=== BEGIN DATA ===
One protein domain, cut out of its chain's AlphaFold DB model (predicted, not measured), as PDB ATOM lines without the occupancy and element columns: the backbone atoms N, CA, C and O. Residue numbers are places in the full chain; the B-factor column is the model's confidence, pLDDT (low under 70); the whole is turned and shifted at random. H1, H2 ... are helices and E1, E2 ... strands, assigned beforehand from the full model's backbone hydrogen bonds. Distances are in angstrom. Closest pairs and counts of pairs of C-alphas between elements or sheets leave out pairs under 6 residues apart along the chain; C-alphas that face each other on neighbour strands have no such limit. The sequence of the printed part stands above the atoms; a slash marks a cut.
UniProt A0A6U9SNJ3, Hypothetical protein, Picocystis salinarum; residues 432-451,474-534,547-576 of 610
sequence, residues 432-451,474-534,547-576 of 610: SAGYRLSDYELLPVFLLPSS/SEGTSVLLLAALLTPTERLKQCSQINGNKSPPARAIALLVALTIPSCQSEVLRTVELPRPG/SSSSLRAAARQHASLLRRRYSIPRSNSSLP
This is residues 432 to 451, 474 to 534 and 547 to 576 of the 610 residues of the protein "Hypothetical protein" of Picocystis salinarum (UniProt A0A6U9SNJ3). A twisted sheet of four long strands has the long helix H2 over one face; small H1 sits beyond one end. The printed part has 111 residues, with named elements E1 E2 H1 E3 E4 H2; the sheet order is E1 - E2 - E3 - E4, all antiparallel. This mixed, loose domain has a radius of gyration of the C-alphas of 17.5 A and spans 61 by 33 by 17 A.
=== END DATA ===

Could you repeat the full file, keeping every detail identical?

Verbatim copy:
One protein domain, cut out of its chain's AlphaFold DB model (predicted, not measured), as PDB ATOM lines without the occupancy and element columns: the backbone atoms N, CA, C and O. Residue numbers are places in the full chain; the B-factor column is the model's confidence, pLDDT (low under 70); the whole is turned and shifted at random. H1, H2 ... are helices and E1, E2 ... strands, assigned beforehand from the full model's backbone hydrogen bonds. Distances are in angstrom. Closest pairs and counts of pairs of C-alphas between elements or sheets leave out pairs under 6 residues apart along the chain; C-alphas that face each other on neighbour strands have no such limit. The sequence of the printed part stands above the atoms; a slash marks a cut.
UniProt A0A6U9SNJ3, Hypothetical protein, Picocystis salinarum; residues 432-451,474-534,547-576 of 610
sequence, residues 432-451,474-534,547-576 of 610: SAGYRLSDYELLPVFLLPSS/SEGTSVLLLAALLTPTERLKQCSQINGNKSPPARAIALLVALTIPSCQSEVLRTVELPRPG/SSSSLRAAARQHASLLRRRYSIPRSNSSLP
This is residues 432 to 451, 474 to 534 and 547 to 576 of the 610 residues of the protein "Hypothetical protein" of Picocystis salinarum (UniProt A0A6U9SNJ3). A twisted sheet of four long strands has the long helix H2 over one face; small H1 sits beyond one end. The printed part has 111 residues, with named elements E1 E2 H1 E3 E4 H2; the sheet order is E1 - E2 - E3 - E4, all antiparallel. This mixed, loose domain has a radius of gyration of the C-alphas of 17.5 A and spans 61 by 33 by 17 A.